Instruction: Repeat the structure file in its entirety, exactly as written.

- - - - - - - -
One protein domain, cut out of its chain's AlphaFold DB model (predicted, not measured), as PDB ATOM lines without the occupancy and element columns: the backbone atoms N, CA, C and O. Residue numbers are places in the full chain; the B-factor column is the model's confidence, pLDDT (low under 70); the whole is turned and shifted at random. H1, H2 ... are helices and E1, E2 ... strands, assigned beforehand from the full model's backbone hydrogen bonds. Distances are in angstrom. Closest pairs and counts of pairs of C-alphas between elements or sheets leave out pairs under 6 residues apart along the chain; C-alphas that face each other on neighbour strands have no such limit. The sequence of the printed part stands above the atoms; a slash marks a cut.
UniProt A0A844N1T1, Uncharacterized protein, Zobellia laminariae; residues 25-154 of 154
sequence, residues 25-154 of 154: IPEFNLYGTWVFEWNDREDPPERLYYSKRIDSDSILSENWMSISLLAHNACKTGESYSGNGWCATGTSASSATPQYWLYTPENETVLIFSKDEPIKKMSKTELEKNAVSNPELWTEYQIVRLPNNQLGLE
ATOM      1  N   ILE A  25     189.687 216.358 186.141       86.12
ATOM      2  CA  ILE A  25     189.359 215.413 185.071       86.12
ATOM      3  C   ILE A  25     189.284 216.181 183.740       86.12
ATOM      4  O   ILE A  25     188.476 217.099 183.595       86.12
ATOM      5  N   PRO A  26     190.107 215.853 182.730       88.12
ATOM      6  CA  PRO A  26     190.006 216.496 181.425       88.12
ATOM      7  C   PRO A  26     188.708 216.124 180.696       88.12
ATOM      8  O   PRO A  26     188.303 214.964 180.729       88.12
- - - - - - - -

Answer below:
One protein domain, cut out of its chain's AlphaFold DB model (predicted, not measured), as PDB ATOM lines without the occupancy and element columns: the backbone atoms N, CA, C and O. Residue numbers are places in the full chain; the B-factor column is the model's confidence, pLDDT (low under 70); the whole is turned and shifted at random. H1, H2 ... are helices and E1, E2 ... strands, assigned beforehand from the full model's backbone hydrogen bonds. Distances are in angstrom. Closest pairs and counts of pairs of C-alphas between elements or sheets leave out pairs under 6 residues apart along the chain; C-alphas that face each other on neighbour strands have no such limit. The sequence of the printed part stands above the atoms; a slash marks a cut.
UniProt A0A844N1T1, Uncharacterized protein, Zobellia laminariae; residues 25-154 of 154
sequence, residues 25-154 of 154: IPEFNLYGTWVFEWNDREDPPERLYYSKRIDSDSILSENWMSISLLAHNACKTGESYSGNGWCATGTSASSATPQYWLYTPENETVLIFSKDEPIKKMSKTELEKNAVSNPELWTEYQIVRLPNNQLGLE
ATOM      1  N   ILE A  25     189.687 216.358 186.141       86.12
ATOM      2  CA  ILE A  25     189.359 215.413 185.071       86.12
ATOM      3  C   ILE A  25     189.284 216.181 183.740       86.12
ATOM      4  O   ILE A  25     188.476 217.099 183.595       86.12
ATOM      5  N   PRO A  26     190.107 215.853 182.730       88.12
ATOM      6  CA  PRO A  26     190.006 216.496 181.425       88.12
ATOM      7  C   PRO A  26     188.708 216.124 180.696       88.12
ATOM      8  O   PRO A  26     188.303 214.964 180.729       88.12